How to Model the Wheels of a Slot Machine


How to Model the Wheels of a Slot Machine

casino

Recently, in my IT class we had to create our own simple games as an exercise in programming. What I chose to make was a casino with a lot of slot machines in Unity. It was mainly an exercise in using Unity as I have little experience working with it. To demonstrate what I’m talking about, I made a small video showcasing the slow machines:

https://www.youtube.com/watch?v=TCuDuJK2zQQ

Now, what I want to talk about in this post is how to make the wheels of the slot machine stop at the right entries, so that we can easily program the slot machines to do what we want. Which means we can have a function:

rotateAndStopAtAngles(ANGLE_1, ANGLE_2, ANGLE_3);

Let’s assume that the wheels are already in motion and are travelling with an angle velocity of \omega. Let’s also assume that the wheels are affected by a constant acceleration when they’re stopping. This means that their time dependent angle velocity can be described as:

\omega(t) = \omega_0 - \alpha \cdot t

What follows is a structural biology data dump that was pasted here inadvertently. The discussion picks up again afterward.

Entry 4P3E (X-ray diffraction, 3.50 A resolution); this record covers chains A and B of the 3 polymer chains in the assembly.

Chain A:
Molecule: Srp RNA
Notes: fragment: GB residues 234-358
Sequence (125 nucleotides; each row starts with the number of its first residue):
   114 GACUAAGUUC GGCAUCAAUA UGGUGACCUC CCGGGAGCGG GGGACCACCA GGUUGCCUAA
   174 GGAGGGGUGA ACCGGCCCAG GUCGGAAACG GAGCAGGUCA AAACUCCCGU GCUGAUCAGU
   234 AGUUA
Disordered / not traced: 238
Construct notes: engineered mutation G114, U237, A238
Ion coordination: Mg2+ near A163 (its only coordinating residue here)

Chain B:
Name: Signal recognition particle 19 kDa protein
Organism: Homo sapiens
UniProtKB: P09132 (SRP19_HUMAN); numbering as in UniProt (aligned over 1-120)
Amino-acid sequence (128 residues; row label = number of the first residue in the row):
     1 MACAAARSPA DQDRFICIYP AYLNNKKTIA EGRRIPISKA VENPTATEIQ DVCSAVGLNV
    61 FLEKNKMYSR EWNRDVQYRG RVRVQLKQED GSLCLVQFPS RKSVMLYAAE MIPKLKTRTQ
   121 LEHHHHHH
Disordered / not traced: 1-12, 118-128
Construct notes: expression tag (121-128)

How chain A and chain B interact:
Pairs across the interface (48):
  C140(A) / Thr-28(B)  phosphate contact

Where \omega_0 is the initial velocity of the wheel and \alpha is the deceleration. Obviously we want the wheels to stop spinning, so we want to find the time t_a which satisfies:

\omega(t_a) = 0

Which means we get the following expression for t_a:

t_a = \dfrac{\omega_0}{\alpha}

Now, what we want to find now is the angle \theta_{start} where we start the deceleration of the wheel. Let \theta_{goal} be the angle we want to wheel to stop on. Obviously, the total angle breadth travelled \Delta \theta when decelerating is:

\Delta \theta = \displaystyle \int_{0}^{t_a} \! \omega(t) ~ \mathrm{d}t

Now, obviously we want \theta_{start} to satisfy:

\theta_{start} + \Delta \theta = \theta_{goal}

Or written out in full:

\theta_{start} + \displaystyle \int_{0}^{\frac{\omega_0}{\alpha}} \! \omega_0 - \alpha \cdot t \mathrm{d}t = \theta_{goal}

Which allows us to get the following expression for \theta_{start}:

\theta_{start} = \dfrac{1}{2} \cdot \dfrac{2 \cdot \alpha \cdot \theta_{goal} + \omega_0^2}{\alpha}

And as you can see in the above video, it works! This is what I love about math – it’s such a powerful language for describing the world. Although, due to technical issues (*cough cough* floats) and due to the fact that computers work with discrete units rather than continuous units it doesn’t stop at exactly the right angle, but this is easily mitigated as you can see in the above video by sliding in at low speed to get it to stop just right.

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